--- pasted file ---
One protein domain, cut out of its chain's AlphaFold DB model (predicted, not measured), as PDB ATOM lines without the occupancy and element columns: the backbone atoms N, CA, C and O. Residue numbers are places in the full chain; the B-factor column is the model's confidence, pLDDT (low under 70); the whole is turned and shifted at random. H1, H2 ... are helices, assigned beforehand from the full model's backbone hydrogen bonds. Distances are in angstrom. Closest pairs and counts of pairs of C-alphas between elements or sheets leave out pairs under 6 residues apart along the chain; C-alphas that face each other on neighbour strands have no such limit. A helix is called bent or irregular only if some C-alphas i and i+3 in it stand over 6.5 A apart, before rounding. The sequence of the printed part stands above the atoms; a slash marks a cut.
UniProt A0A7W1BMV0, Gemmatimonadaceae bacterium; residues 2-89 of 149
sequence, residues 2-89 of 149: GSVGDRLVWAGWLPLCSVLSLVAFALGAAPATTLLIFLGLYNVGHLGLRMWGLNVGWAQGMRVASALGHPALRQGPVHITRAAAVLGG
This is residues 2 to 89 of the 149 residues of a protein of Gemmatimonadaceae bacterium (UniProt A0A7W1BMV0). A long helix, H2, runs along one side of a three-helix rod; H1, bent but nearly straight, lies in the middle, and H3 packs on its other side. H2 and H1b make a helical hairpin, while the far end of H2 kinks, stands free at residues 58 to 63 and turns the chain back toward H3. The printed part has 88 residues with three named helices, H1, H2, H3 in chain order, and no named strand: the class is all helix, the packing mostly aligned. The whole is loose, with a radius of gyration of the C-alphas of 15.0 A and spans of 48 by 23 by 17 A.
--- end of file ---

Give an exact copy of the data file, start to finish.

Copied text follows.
One protein domain, cut out of its chain's AlphaFold DB model (predicted, not measured), as PDB ATOM lines without the occupancy and element columns: the backbone atoms N, CA, C and O. Residue numbers are places in the full chain; the B-factor column is the model's confidence, pLDDT (low under 70); the whole is turned and shifted at random. H1, H2 ... are helices, assigned beforehand from the full model's backbone hydrogen bonds. Distances are in angstrom. Closest pairs and counts of pairs of C-alphas between elements or sheets leave out pairs under 6 residues apart along the chain; C-alphas that face each other on neighbour strands have no such limit. A helix is called bent or irregular only if some C-alphas i and i+3 in it stand over 6.5 A apart, before rounding. The sequence of the printed part stands above the atoms; a slash marks a cut.
UniProt A0A7W1BMV0, Gemmatimonadaceae bacterium; residues 2-89 of 149
sequence, residues 2-89 of 149: GSVGDRLVWAGWLPLCSVLSLVAFALGAAPATTLLIFLGLYNVGHLGLRMWGLNVGWAQGMRVASALGHPALRQGPVHITRAAAVLGG
This is residues 2 to 89 of the 149 residues of a protein of Gemmatimonadaceae bacterium (UniProt A0A7W1BMV0). A long helix, H2, runs along one side of a three-helix rod; H1, bent but nearly straight, lies in the middle, and H3 packs on its other side. H2 and H1b make a helical hairpin, while the far end of H2 kinks, stands free at residues 58 to 63 and turns the chain back toward H3. The printed part has 88 residues with three named helices, H1, H2, H3 in chain order, and no named strand: the class is all helix, the packing mostly aligned. The whole is loose, with a radius of gyration of the C-alphas of 15.0 A and spans of 48 by 23 by 17 A.